The UNDP warns that there is little research on climate change in Bolivia. The report said it drew on “specific scientific observations, and local perceptions based on very little systematisation and generated from climate models that still reflect high levels of uncertainty.”
Last year, an on-line forum on agricultural risk management organised by the Ministry of Rural Development concluded that “the position of this country is still in the process of construction, and subject to ongoing adjustments (associated with) the National Development Plan, which in its design will take into account the effects of climate change.”
In 2009, Bolivia organised the World People’s Conference on Climate Change, which called for global justice with respect to rich nations’ responsibility for global warming.
But the country’s domestic institutions and laws are disjointed, fragmented and compartmentalised, with specific actions developed for specific areas, but with no coordination, the UNDP says.
“There is awareness in the communities that leadership is needed, in order to confront these conditions. But the state has not adopted measures,” María René Pinto, the coordinator of the Environmental Defence League’s (LIDEMA) programme for the reduction of vulnerability to climate change, told IPS.
A study by LIDEMA found that the problems of productive infrastructure and water sources have increased the vulnerability of the livelihoods of small farmers from 51 communities in 15 municipalities in the country’s nine departments or provinces.
The study sought to identify roles related to productive, social and environmental development, with the aim of proposing sustainable climate change adaptation measures.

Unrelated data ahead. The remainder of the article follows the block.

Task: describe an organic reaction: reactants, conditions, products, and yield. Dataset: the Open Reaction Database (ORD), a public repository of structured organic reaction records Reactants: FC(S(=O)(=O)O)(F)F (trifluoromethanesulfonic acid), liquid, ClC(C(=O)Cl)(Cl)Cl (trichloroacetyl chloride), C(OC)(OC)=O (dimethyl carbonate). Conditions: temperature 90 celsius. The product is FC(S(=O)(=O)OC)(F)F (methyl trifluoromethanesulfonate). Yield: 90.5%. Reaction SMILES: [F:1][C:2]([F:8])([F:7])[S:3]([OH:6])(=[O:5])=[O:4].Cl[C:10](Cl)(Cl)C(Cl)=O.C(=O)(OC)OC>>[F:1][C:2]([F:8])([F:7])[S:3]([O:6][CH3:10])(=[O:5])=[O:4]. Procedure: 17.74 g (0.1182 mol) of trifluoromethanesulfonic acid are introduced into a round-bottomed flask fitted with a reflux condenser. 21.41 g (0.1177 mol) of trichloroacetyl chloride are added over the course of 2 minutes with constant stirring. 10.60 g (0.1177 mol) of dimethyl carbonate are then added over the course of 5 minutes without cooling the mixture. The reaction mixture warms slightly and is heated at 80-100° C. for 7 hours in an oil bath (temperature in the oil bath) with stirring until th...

In her visits to the municipalities, Pinto observed an absence of leadership in dealing with climate-related difficulties, but saw an increase in community organising around the issue.
In the highlands, the study found a reduction in incomes, a growing tendency of the population to move away from their home regions, family breakdown, preponderance of monoculture, the generation of conflicts, and shortages of food and water for agriculture and human consumption, due to the shrinking of glaciers.
And in the country’s central valley, conflicts over water sources broke out between communities, family incomes shrank, more and more people moved away, and soil erosion increased.
On the plains in the north and east of the country, many families lost their homes, land and livestock, fell ill from diseases caused by stagnant floodwater, and are isolated because roads are underwater or were destroyed by the flooding.
Citing these findings, the researcher stressed that the country should develop and strengthen its capacities and improve the performance of its institutions, to tackle the problem of adaptation to and mitigation of climate change.
She also said it is necessary to put a new value on traditional indigenous knowledge, promote dialogue between different generations of farmers, for the sake of transferring and sharing technologies and know-how, and create prevention strategies.
Technical experts from the Ministry of Rural Development contingency unit told IPS that an integral system of information for small farmers was being designed. The information will include agro-meteorological data, local knowledge, and indigenous wisdom.
* This article is part of a series supported by the Climate and Development Knowledge Network (CDKN).